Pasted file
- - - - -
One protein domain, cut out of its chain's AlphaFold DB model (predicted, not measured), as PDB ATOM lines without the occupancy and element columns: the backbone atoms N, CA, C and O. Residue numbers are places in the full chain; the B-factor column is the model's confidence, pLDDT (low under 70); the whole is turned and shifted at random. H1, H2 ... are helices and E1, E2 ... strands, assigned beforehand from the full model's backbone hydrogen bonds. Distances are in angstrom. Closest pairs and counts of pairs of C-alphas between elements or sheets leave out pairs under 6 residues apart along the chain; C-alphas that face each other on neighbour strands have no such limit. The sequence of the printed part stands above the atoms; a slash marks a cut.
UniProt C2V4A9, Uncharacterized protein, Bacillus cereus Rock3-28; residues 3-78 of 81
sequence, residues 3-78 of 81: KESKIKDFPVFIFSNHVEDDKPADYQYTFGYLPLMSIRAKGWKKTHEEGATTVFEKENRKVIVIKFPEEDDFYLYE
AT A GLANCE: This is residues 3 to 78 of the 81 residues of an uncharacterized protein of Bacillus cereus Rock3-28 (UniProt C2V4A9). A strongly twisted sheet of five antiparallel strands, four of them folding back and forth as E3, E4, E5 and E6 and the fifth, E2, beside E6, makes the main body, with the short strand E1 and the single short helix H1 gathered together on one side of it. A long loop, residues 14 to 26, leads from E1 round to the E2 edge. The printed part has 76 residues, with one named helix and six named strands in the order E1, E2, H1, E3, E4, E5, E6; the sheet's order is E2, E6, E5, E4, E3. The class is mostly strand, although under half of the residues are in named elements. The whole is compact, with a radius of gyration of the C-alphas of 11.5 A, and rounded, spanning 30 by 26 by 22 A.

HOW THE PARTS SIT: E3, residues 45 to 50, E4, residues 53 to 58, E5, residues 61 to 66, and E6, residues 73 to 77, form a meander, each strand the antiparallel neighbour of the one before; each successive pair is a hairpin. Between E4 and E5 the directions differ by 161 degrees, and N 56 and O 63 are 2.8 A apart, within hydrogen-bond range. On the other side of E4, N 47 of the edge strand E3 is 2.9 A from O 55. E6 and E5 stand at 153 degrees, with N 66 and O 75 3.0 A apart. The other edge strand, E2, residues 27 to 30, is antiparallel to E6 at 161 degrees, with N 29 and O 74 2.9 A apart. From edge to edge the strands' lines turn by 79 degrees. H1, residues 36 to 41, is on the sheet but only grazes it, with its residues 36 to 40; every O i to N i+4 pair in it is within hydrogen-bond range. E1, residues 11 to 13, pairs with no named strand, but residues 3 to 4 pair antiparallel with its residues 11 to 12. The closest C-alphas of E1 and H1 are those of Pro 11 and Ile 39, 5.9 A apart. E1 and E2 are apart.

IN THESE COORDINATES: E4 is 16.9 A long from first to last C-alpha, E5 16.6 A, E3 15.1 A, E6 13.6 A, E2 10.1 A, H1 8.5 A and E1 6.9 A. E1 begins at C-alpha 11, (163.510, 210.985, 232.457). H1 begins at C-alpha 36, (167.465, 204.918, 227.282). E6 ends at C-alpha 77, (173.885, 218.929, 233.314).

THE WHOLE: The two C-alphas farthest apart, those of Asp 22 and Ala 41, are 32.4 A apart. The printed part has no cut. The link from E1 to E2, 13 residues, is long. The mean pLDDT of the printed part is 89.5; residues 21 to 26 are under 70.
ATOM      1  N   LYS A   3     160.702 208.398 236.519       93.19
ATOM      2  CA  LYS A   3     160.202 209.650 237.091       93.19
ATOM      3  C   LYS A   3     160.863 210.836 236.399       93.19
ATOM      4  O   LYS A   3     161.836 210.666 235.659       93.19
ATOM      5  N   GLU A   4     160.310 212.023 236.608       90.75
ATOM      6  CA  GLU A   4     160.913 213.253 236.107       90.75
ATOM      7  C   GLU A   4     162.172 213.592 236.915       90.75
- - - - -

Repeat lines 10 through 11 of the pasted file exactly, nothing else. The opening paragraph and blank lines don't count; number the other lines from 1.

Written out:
ATOM      4  O   LYS A   3     161.836 210.666 235.659       93.19
ATOM      5  N   GLU A   4     160.310 212.023 236.608       90.75